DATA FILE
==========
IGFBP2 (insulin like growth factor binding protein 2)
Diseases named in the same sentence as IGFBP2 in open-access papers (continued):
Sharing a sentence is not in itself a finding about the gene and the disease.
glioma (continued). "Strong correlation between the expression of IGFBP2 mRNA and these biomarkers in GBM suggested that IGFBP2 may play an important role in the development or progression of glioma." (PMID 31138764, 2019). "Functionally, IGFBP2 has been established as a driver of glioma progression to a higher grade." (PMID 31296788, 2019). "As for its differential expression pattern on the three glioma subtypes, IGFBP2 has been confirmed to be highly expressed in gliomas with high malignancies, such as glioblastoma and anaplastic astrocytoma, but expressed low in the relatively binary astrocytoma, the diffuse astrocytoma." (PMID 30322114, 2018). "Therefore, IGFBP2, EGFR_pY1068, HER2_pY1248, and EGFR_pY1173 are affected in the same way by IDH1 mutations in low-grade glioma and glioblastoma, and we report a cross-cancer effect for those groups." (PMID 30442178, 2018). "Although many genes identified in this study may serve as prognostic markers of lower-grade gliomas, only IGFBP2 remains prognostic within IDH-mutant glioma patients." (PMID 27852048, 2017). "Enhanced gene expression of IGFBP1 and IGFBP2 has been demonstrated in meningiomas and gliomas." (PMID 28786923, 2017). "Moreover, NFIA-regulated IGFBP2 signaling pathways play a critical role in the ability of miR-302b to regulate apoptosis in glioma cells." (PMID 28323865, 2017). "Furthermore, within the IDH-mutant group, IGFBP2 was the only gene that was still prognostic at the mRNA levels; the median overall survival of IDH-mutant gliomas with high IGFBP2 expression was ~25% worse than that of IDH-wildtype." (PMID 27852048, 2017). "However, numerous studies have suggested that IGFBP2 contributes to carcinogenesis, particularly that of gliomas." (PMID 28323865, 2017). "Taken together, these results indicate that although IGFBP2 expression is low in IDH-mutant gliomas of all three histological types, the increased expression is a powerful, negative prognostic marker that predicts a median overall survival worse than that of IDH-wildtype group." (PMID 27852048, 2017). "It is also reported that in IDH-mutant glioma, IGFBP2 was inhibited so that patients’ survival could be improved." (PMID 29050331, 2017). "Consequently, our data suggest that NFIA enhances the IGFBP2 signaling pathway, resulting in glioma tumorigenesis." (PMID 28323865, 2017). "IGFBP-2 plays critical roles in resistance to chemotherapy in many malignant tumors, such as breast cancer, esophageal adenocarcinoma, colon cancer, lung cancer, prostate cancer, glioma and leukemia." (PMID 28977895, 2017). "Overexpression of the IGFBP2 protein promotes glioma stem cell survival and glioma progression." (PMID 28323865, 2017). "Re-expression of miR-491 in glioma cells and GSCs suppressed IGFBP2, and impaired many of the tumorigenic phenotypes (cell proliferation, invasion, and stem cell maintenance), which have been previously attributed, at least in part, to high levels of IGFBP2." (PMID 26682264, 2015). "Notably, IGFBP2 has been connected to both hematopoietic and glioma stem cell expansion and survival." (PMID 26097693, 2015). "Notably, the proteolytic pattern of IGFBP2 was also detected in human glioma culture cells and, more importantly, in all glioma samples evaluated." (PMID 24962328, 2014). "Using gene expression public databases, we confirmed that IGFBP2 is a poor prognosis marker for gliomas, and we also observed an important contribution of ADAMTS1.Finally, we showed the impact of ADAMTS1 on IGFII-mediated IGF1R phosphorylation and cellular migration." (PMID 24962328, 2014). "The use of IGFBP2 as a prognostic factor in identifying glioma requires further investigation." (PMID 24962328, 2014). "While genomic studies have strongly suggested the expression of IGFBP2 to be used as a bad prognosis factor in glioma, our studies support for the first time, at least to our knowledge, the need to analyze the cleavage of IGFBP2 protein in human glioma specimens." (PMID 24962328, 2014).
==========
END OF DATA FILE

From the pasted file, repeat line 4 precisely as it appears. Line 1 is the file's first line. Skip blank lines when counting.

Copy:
glioma (continued). "Strong correlation between the expression of IGFBP2 mRNA and these biomarkers in GBM suggested that IGFBP2 may play an important role in the development or progression of glioma." (PMID 31138764, 2019). "Functionally, IGFBP2 has been established as a driver of glioma progression to a higher grade." (PMID 31296788, 2019). "As for its differential expression pattern on the three glioma subtypes, IGFBP2 has been confirmed to be highly expressed in gliomas with high malignancies, such as glioblastoma and anaplastic astrocytoma, but expressed low in the relatively binary astrocytoma, the diffuse astrocytoma." (PMID 30322114, 2018). "Therefore, IGFBP2, EGFR_pY1068, HER2_pY1248, and EGFR_pY1173 are affected in the same way by IDH1 mutations in low-grade glioma and glioblastoma, and we report a cross-cancer effect for those groups." (PMID 30442178, 2018). "Although many genes identified in this study may serve as prognostic markers of lower-grade gliomas, only IGFBP2 remains prognostic within IDH-mutant glioma patients." (PMID 27852048, 2017). "Enhanced gene expression of IGFBP1 and IGFBP2 has been demonstrated in meningiomas and gliomas." (PMID 28786923, 2017). "Moreover, NFIA-regulated IGFBP2 signaling pathways play a critical role in the ability of miR-302b to regulate apoptosis in glioma cells." (PMID 28323865, 2017). "Furthermore, within the IDH-mutant group, IGFBP2 was the only gene that was still prognostic at the mRNA levels; the median overall survival of IDH-mutant gliomas with high IGFBP2 expression was ~25% worse than that of IDH-wildtype." (PMID 27852048, 2017). "However, numerous studies have suggested that IGFBP2 contributes to carcinogenesis, particularly that of gliomas." (PMID 28323865, 2017). "Taken together, these results indicate that although IGFBP2 expression is low in IDH-mutant gliomas of all three histological types, the increased expression is a powerful, negative prognostic marker that predicts a median overall survival worse than that of IDH-wildtype group." (PMID 27852048, 2017). "It is also reported that in IDH-mutant glioma, IGFBP2 was inhibited so that patients’ survival could be improved." (PMID 29050331, 2017). "Consequently, our data suggest that NFIA enhances the IGFBP2 signaling pathway, resulting in glioma tumorigenesis." (PMID 28323865, 2017). "IGFBP-2 plays critical roles in resistance to chemotherapy in many malignant tumors, such as breast cancer, esophageal adenocarcinoma, colon cancer, lung cancer, prostate cancer, glioma and leukemia." (PMID 28977895, 2017). "Overexpression of the IGFBP2 protein promotes glioma stem cell survival and glioma progression." (PMID 28323865, 2017). "Re-expression of miR-491 in glioma cells and GSCs suppressed IGFBP2, and impaired many of the tumorigenic phenotypes (cell proliferation, invasion, and stem cell maintenance), which have been previously attributed, at least in part, to high levels of IGFBP2." (PMID 26682264, 2015). "Notably, IGFBP2 has been connected to both hematopoietic and glioma stem cell expansion and survival." (PMID 26097693, 2015). "Notably, the proteolytic pattern of IGFBP2 was also detected in human glioma culture cells and, more importantly, in all glioma samples evaluated." (PMID 24962328, 2014). "Using gene expression public databases, we confirmed that IGFBP2 is a poor prognosis marker for gliomas, and we also observed an important contribution of ADAMTS1.Finally, we showed the impact of ADAMTS1 on IGFII-mediated IGF1R phosphorylation and cellular migration." (PMID 24962328, 2014). "The use of IGFBP2 as a prognostic factor in identifying glioma requires further investigation." (PMID 24962328, 2014). "While genomic studies have strongly suggested the expression of IGFBP2 to be used as a bad prognosis factor in glioma, our studies support for the first time, at least to our knowledge, the need to analyze the cleavage of IGFBP2 protein in human glioma specimens." (PMID 24962328, 2014).